NEW scientific evidence from Germany has cast doubt on the claim that singing constitutes a high-risk activity in the transmission of Covid-19.
This and other evidence suggests that, with adequate risk assessment and social distancing, singing could be restored in some contexts as part of church life in the UK.
Stories about the danger of transmitting the coronavirus through singing have proliferated since the widely reported outbreak of Covid-19 in Washington State, where 53 of the 61 members of the Skagit Valley Chorale fell ill after rehearsals on 3 and 10 March, immediately before lockdown measures. The incident was subsequently correlated with two other “super-spreader” events involving choirs in Amsterdam and Berlin (News, 29 May).
An investigation by the US Center for Disease Control and Prevention, however, established that Skagit Valley choir members were sitting six to ten inches from one another, and sharing snacks and stacking chairs together, and that 19 members with “probable symptoms” were never tested.
A statement that “emission of aerosols” was related to “loudness of vocalisation” was a footnote to one of its studies, which fed into an existing debate about whether the virus was transmissible through small, light aerosol particles as well as the heavier and larger droplets.
A professional musician, Ed Ballard, has studied this incident and the most commonly available scientific material online. Institutions needed this sort of information to manage the risk in their own circumstances, he suggested. He was keen that the evidence that existed speak for itself. He quoted the World Health Organization (WHO) and Public Health England on aerosol transmission, and had links to some of the most-quoted scientific studies.
Although some are based on expert opinion, only one was based on Covid research. The starting assumption of most contradicted the WHO’s position that aerosol transmission was not an accepted transmission pathway of the coronavirus. Others look at amplitude of speech, a different physiological mechanism, rather than singing.
The risk from droplet particles — rather than aerosol particles — remained a pressing concern, Mr Ballard said. The one study based on research specifically into the safety of singing in the context of Covid has come from the Institute of Fluid Mechanics and Aerodynamics in Munich: “Singing in choirs and making music with wind instruments — Is that safe during the SARS-CoV-2 pandemic?”
In the study, detailed measurement of the ballistic propagation of larger droplets when singing and speaking, and the flow-related spreading of small droplets, was conducted with a professional singer and vocal coach at the Mozarteum in Salzburg, and two amateur choral singers and five professional musicians.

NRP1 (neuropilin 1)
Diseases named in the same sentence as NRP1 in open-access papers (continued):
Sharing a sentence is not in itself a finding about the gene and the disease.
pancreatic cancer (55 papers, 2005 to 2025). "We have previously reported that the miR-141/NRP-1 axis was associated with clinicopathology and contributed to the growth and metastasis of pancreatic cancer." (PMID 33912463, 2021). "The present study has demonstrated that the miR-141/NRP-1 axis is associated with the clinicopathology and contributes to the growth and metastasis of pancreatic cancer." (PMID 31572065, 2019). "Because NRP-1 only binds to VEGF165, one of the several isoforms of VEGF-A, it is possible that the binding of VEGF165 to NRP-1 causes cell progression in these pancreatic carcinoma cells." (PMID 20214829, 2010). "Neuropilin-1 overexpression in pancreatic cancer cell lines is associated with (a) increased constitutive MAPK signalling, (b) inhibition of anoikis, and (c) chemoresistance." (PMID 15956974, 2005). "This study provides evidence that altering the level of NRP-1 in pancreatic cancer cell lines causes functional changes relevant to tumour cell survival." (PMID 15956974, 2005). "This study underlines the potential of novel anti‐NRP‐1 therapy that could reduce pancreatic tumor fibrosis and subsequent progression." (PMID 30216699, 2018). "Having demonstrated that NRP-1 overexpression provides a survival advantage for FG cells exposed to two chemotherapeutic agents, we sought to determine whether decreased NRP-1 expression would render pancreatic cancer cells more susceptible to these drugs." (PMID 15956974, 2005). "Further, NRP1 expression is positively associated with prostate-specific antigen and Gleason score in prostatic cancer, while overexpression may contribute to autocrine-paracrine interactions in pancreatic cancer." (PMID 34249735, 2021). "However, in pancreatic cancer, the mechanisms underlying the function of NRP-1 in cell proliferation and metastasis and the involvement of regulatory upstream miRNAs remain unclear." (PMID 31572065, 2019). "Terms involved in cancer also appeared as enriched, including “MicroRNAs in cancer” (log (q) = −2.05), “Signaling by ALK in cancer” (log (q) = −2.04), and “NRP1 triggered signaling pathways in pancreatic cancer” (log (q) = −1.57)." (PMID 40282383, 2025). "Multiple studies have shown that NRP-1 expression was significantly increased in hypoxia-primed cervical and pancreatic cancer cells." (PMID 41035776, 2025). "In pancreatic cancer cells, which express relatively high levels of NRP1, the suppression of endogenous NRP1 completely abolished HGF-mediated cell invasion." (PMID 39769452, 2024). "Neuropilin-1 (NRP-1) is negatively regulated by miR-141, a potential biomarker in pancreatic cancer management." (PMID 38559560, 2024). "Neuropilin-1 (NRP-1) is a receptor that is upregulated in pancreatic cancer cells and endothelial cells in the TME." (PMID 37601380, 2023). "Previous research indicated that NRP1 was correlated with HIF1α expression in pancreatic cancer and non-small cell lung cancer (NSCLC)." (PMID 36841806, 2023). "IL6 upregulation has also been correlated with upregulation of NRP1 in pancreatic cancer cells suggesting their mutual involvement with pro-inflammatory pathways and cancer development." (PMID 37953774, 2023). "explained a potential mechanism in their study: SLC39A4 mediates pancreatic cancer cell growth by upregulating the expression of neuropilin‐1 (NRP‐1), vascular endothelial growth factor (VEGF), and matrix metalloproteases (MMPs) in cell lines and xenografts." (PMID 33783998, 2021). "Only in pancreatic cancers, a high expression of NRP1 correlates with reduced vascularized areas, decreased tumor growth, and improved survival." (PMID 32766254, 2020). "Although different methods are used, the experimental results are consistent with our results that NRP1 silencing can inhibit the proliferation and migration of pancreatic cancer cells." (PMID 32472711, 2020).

The Munic study concludes: “Air is only set in motion in the immediate vicinity of the mouth when singing. In the case of the professional singer, the experiments showed that at a distance of around 0.5 m, almost no air movement can be detected, regardless of how loud the sound was and what pitch was sung. It is therefore unlikely that the virus could spread beyond this limit via the air flow created during singing.”
The researchers deemed this to be “not surprising, since singing does not expel a large volume of air in jerks like coughing or sneezing”. They concluded, with provisos: “If the findings and recommendations from our quantitative measurements are taken into account, then making music in a community should be relatively safe.”
Similar experiments have been carried out for orchestral instruments, in research commissioned by the Bamberg Symphony Orchestra and the Vienna Philharmonic. The Freiburger Institüt fur Musikermedizin, which previously deemed singing a danger, has now released new guidelines that “Two metres will result in there being no increased risk of infection through droplets.”
They also conclude: “Singing in very large enclosed spaces such as concert halls and church spaces appears to be very favourable.”
In their guidelines, “A Risk Assessment of a Coronavirus Infection in the Field of Music”, the authors advise: “Every institution develops its own risk management according to its own musical settings. It is to be expected that the greater the number of risk mitigation measures in place, the stronger the decrease in the risk of infection. This process should be accompanied by advice from company physicians, health officials, etc.”
In continental Europe, there has been a more concerted approach to establishing the risks associated with singing, and deciding a framework in which they can be managed safely. Mr Ballard, who emphasised that he was not a scientist, hoped that the material that he had collected “brings together the right questions, and moves us on from examples that have not been helpful.
“There’s no question that, for the foreseeable future, we are going to have to do things differently,” he said on Tuesday. “But that’s a very different proposition from singing itself occupying some unique status as a dangerous activity.”
Read an article by Ed Ballard on the research here